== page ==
One of the reasons I began this blog was that I wanted to write whenever I felt inspired. Therefore, I need to write now before I lose it.
I was very recently, as in about 10 minutes ago, praying about intentionality in my life. Honestly, I am pretty terrible about intentionality. Or, I struggle in my own sheer willpower to follow through on things. Lenten resolutions?? They pretty regularly become Lenten failings. Part of it is that I have an addictive personality--although, thankfully, alcohol I don't particularly struggle with. I know my limits and know when to stop.
Let me give you an example. One of the perks of having a Netflix account is that I am now able to stream videos and movies online over the internet. So, recently, I have been watching The Office online. A quirky kind of humor, but one I've really been getting into lately. If you're like me (you're probably not, because I'm pretty crazy, but you just might be), you might watch an episode or two and then tell yourself that the next episode will be the last one you watch. Well, before you know it, you watched another eight episodes, and when you realize that it's 3AM in the morning, curse words just naturally start to flow.
When I was growing up, I loved playing video games. Actually, I'm a huge nerd when it comes to them, and I still love playing them. Especially those RPG games where you get to customize your character ad nauseum and try to make them 'uber-l33t' while 'pwning noobs' (if you don't know what that means, you're probably better off). I've been known in college to play games like World of Warcraft until 6AM in the morning. Thankfully, I've subdued that part of me for the most part while being a Jesuit, but I still find ways to get my gaming in once in a while. I love video games--I can't deny that. But, many spiritual directors, and a therapist, have said that it's all about intentionality, of setting limits for myself. Spiritually, a sort of inner mortification needs to take place. If I do not discipline myself in this way, I lose control very quickly. And, almost always, I end up being angry with myself at the end.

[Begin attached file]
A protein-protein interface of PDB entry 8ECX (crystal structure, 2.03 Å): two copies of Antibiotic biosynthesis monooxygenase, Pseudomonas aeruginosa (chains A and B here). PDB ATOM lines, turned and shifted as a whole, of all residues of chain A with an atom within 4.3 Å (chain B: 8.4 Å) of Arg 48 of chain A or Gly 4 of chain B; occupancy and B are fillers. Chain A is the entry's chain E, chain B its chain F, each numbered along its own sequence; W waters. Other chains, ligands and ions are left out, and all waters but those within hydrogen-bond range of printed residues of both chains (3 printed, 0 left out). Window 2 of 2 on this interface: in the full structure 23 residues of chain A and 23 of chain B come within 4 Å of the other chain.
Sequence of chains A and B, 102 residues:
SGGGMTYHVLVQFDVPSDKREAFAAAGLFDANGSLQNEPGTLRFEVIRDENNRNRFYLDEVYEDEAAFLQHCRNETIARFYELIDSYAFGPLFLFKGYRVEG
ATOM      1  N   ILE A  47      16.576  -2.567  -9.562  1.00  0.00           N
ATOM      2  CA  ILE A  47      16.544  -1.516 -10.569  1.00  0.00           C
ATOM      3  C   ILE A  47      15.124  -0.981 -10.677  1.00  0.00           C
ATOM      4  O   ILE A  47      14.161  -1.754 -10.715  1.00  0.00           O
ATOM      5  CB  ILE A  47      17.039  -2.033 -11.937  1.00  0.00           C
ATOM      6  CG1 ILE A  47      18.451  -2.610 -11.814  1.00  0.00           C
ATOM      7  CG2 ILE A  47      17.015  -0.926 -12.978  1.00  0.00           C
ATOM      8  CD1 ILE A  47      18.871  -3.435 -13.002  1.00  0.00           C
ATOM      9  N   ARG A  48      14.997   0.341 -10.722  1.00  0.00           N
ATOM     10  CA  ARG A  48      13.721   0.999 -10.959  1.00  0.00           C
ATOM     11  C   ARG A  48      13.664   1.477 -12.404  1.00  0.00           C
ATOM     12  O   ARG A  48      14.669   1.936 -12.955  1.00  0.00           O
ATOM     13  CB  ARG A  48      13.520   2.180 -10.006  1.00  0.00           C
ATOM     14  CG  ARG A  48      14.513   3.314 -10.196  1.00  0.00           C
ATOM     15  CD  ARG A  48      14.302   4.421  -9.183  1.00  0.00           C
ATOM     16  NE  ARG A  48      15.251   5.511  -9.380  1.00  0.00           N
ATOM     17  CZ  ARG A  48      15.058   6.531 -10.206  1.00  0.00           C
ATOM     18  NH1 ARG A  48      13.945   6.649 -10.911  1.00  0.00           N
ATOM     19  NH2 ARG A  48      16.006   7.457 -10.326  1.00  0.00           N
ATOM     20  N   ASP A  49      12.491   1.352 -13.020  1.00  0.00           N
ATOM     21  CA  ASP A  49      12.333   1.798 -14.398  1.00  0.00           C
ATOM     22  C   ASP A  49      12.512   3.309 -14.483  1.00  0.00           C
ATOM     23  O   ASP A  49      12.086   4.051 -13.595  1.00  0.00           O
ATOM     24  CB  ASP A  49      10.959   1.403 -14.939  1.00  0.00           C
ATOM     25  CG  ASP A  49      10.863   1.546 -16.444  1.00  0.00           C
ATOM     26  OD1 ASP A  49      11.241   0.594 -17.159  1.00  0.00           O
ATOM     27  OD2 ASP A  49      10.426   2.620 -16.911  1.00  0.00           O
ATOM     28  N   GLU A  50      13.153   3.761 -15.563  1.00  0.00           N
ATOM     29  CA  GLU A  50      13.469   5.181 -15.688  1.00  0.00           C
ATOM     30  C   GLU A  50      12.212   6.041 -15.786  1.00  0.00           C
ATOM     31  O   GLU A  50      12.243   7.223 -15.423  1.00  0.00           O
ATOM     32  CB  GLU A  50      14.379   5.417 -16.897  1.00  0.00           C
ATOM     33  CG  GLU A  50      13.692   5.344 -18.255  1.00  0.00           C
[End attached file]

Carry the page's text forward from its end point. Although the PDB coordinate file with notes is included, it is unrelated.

Anyway, while I was at prayer, playing the old internal record of needing intentionality in my life, I began thinking about the Ordo. The Ordo plays a central role in the life of the novitiate. The novitiate is probably one of the only times when our lives look like that of a monastic order. For example, as a 1st year novice, a typical Tuesday in my province looked like this:
6:30 AM RiseNow, I know a number of Jesuits hate the Ordo, or maybe I should say really struggle with it. With my kind of personality, however, I deeply appreciated the strict structure of the novitiate timetable. I could be intentional without having to think about it. It was freeing for me on many different levels.
7:00 AM Private Prayer
7:45 AM Common Morning Prayer
8:00 AM Breakfast
9:00 AM Class
11:00 AM Mass
11:45 AM Examen
12:00 PM Lunch
1:00 PM (to 3PM) Work Ordo (essentially manual work like scrubbing toilets)
5:15 PM Afternoon Meditation (Private)
6:00 PM Dinner
7:30 PM Spiritual Reading
9:00 PM Examen
9:15 PM Evening Prayer (Common)
Of course, we don't live this way all of our lives--we have to integrate the graces of that structure into our lives. For me, it probably means setting personal goals not unlike that of the novitiate. I don't need to be as detailed, but I can't lose out on the essentials either--a personal struggle when I don't have set goals in mind. Setting a clear time of getting into bed, of praying throughout the day, of giving time to study, of spending time in community, etc. Perhaps I use my morning prayer to plot my day.
Now, it's just a matter of putting words into practice. Let's see! It's not like I haven't told this to myself before. But, whenever I seek and ask for God's help and guidance in this, I am much more disposed to follow through. It's just a matter of regularly asking for that grace, of letting go that I can do this by myself.